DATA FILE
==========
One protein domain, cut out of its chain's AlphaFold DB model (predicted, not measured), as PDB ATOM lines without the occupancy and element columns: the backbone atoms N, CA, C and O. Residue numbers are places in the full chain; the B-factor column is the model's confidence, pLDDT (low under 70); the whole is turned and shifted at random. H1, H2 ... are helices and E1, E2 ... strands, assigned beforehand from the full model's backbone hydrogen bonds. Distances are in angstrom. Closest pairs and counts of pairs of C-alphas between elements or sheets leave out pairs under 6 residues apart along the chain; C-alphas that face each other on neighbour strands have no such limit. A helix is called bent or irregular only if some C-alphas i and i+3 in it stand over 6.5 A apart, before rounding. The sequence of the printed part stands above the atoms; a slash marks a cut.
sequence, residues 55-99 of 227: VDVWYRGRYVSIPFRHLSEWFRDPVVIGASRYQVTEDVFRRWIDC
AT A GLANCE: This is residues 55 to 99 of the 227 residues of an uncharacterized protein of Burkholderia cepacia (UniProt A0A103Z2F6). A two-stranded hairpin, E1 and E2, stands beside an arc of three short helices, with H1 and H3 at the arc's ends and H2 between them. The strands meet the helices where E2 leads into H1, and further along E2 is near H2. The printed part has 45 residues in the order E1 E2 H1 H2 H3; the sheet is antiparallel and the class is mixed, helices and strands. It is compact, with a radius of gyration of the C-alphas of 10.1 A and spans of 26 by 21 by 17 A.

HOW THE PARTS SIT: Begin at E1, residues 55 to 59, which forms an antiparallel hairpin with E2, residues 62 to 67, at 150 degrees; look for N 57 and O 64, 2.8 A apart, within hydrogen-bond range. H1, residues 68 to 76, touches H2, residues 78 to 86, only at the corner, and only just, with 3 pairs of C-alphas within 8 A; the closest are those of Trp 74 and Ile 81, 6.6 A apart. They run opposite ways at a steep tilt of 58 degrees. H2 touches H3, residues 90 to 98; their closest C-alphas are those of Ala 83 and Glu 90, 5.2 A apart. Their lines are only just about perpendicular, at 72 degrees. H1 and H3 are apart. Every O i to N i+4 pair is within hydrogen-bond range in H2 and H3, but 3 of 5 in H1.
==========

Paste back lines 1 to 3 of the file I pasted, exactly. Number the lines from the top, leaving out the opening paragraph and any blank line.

sequence, residues 55-99 of 227: VDVWYRGRYVSIPFRHLSEWFRDPVVIGASRYQVTEDVFRRWIDC
AT A GLANCE: This is residues 55 to 99 of the 227 residues of an uncharacterized protein of Burkholderia cepacia (UniProt A0A103Z2F6). A two-stranded hairpin, E1 and E2, stands beside an arc of three short helices, with H1 and H3 at the arc's ends and H2 between them. The strands meet the helices where E2 leads into H1, and further along E2 is near H2. The printed part has 45 residues in the order E1 E2 H1 H2 H3; the sheet is antiparallel and the class is mixed, helices and strands. It is compact, with a radius of gyration of the C-alphas of 10.1 A and spans of 26 by 21 by 17 A.

HOW THE PARTS SIT: Begin at E1, residues 55 to 59, which forms an antiparallel hairpin with E2, residues 62 to 67, at 150 degrees; look for N 57 and O 64, 2.8 A apart, within hydrogen-bond range. H1, residues 68 to 76, touches H2, residues 78 to 86, only at the corner, and only just, with 3 pairs of C-alphas within 8 A; the closest are those of Trp 74 and Ile 81, 6.6 A apart. They run opposite ways at a steep tilt of 58 degrees. H2 touches H3, residues 90 to 98; their closest C-alphas are those of Ala 83 and Glu 90, 5.2 A apart. Their lines are only just about perpendicular, at 72 degrees. H1 and H3 are apart. Every O i to N i+4 pair is within hydrogen-bond range in H2 and H3, but 3 of 5 in H1.